The laying on of hands was a symbolic practice of the Church elders to emphasize the assistance of fellow Christians who are more mature in the faith. It is the receipt of spiritual power from fellow believers to help one walk worthy. The laying on of hands represents the intimacy that fellow Christians should have with one another, and especially the more mature believers with the less mature believers. It is the sharing of spiritual power by the mature believers with the immature believers. When the elders in a church perform the ritual of laying on of hands to a newly ordained Christian for a special work, it means that they are promising that they will work to help this person grow in grace and knowledge of the Lord into spiritual maturity. The hands in Scripture represent the works that a Christian performs in his Christian life. The feet represent the walk that a Christian adheres to in his Christian life. The eyes represent the things that a Christian allows into his mind, soul or life. The hands, eyes and feet are figurative parallels in Scripture with the work, the walk and the renewing of the mind that all Christians should experience in their Christian lives.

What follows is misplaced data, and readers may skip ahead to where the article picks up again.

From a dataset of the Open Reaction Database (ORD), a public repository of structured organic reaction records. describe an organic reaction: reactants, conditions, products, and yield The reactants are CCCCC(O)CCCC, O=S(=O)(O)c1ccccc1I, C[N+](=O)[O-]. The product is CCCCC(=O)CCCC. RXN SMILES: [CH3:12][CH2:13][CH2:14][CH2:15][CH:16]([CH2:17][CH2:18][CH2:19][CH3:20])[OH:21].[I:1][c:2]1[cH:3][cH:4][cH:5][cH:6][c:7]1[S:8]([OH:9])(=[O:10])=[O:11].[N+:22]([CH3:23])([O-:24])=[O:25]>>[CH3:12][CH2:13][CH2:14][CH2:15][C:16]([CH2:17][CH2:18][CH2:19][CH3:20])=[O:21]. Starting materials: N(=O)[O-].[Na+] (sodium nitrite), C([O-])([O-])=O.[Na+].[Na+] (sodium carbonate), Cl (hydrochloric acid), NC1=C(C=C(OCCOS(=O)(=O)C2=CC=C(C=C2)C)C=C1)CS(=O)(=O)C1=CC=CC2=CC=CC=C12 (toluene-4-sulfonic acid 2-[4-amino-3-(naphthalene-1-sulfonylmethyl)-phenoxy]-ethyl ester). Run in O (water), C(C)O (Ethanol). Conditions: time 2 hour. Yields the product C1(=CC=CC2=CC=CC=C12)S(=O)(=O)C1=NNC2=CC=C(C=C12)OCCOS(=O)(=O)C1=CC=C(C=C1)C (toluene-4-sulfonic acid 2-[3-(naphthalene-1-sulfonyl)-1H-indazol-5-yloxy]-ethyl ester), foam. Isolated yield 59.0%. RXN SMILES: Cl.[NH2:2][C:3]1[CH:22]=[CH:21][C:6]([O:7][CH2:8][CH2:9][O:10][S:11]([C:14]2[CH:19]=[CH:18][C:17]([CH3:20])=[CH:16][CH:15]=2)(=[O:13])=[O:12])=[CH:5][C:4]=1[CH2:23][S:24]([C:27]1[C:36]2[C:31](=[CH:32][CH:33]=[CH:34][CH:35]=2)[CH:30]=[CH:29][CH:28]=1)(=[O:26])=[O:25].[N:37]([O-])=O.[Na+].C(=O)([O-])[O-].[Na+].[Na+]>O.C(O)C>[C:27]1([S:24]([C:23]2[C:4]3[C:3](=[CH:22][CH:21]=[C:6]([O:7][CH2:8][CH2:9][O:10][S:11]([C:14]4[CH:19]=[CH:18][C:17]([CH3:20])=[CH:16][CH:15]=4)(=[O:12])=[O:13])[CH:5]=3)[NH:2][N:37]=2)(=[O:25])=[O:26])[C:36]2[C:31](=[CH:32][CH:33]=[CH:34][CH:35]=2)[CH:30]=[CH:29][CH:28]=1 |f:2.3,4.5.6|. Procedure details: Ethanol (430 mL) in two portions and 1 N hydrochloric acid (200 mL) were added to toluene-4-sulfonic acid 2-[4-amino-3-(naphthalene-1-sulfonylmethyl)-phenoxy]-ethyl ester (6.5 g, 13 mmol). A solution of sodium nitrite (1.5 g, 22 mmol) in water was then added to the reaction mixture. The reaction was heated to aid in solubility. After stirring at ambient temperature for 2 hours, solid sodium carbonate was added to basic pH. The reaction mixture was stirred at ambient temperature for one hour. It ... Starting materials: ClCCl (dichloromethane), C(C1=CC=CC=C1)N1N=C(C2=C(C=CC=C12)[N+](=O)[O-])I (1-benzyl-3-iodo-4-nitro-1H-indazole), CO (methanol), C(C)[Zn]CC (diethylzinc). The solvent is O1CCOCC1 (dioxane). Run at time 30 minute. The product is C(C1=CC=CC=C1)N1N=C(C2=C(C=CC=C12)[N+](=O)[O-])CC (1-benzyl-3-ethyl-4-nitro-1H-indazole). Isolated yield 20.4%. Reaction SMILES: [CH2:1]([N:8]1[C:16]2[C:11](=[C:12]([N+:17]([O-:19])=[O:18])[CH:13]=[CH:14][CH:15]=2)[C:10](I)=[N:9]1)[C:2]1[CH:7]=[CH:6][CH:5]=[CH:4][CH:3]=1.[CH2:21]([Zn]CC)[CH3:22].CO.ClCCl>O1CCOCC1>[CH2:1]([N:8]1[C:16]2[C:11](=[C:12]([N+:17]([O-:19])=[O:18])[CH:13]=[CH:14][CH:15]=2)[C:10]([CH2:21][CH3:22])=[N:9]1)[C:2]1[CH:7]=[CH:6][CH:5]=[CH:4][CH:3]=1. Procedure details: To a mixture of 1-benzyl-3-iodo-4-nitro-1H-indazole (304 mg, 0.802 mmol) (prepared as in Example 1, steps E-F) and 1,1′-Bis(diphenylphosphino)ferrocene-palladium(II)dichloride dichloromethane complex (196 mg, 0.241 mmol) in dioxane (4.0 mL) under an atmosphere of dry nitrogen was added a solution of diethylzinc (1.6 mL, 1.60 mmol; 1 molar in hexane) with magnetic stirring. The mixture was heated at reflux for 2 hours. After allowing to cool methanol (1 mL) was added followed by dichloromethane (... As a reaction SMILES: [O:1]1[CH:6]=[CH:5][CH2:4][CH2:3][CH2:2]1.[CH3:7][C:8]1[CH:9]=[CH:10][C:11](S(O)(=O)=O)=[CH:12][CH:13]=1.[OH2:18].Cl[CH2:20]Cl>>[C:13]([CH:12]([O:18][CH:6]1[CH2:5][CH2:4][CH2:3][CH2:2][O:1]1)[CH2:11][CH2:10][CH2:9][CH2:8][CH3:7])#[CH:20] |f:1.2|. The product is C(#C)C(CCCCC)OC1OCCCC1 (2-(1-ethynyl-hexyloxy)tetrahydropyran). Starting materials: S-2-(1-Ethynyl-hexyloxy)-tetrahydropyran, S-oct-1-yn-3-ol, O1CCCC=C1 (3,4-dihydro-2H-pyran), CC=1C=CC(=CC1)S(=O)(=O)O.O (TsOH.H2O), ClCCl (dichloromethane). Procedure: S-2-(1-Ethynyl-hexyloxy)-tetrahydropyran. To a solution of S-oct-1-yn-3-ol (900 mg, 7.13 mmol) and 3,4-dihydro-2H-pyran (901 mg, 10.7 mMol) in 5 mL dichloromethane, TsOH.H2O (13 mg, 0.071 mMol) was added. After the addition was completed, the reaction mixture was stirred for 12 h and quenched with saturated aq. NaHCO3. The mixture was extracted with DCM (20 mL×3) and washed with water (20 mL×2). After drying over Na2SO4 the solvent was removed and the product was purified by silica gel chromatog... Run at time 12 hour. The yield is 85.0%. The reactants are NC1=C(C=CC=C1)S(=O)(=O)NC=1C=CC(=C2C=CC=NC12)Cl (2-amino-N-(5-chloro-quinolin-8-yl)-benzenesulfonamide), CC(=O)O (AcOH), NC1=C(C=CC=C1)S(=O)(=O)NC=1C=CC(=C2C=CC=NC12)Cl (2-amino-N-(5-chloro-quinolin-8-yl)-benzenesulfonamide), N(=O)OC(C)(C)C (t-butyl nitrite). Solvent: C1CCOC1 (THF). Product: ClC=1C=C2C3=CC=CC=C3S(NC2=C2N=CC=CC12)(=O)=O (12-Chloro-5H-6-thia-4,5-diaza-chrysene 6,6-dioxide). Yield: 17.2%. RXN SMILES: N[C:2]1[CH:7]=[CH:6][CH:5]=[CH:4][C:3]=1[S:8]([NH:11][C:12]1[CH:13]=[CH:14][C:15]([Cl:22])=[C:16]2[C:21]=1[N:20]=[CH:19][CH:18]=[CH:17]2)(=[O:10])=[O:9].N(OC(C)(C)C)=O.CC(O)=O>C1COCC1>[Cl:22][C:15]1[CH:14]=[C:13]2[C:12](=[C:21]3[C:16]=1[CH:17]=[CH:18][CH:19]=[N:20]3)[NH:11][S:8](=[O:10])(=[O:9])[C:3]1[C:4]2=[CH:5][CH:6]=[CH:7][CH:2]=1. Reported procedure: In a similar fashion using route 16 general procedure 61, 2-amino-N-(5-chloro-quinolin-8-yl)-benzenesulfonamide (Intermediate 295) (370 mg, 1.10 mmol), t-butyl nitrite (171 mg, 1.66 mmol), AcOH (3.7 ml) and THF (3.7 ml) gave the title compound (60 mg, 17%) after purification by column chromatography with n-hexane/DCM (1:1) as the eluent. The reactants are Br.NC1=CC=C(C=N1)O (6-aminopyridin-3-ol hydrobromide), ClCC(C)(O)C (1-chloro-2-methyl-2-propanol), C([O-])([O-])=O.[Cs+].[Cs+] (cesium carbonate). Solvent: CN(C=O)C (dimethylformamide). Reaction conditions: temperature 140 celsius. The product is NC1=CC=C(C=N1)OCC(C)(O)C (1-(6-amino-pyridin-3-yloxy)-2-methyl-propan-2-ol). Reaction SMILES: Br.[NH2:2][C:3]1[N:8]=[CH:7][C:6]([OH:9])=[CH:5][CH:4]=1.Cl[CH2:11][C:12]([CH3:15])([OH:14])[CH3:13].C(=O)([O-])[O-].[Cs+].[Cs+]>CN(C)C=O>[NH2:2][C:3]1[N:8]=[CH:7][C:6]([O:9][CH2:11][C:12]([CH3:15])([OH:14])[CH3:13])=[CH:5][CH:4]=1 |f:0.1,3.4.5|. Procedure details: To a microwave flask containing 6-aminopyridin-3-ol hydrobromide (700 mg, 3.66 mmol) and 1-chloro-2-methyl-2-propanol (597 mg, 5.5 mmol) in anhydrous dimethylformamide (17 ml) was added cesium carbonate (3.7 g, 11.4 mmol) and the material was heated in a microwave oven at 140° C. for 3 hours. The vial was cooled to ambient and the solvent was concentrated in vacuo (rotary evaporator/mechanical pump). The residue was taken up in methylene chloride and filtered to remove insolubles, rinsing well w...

The resurrection of the dead and “eternal judgment” are also elementary teachings. The resurrection is of the Christian in the rapture, and “eternal judgment” refers to the Judgment Seat of Christ. The Greek words for “eternal judgment” are krima aionios and refer to the judgment of Christians for the millennial kingdom. This is significant since the majority of Christians today have not the slightest understanding of the Judgment Seat of Christ after the resurrection takes place. Most Christians today think the Judgment Seat of Christ is simply Jesus asking us why He should let us into heaven, and our response being because He died for us. This is ludicrous as Jesus is going to judge our lives (i.e., our works) at the Judgment Seat of Christ. Christians would not even be at the Judgment Seat of Christ if He had not died for us and regenerated us spiritually. The Judgment Seat of Christ is a judgment of our works, and not a judgment of whether we are qualified to enter heaven.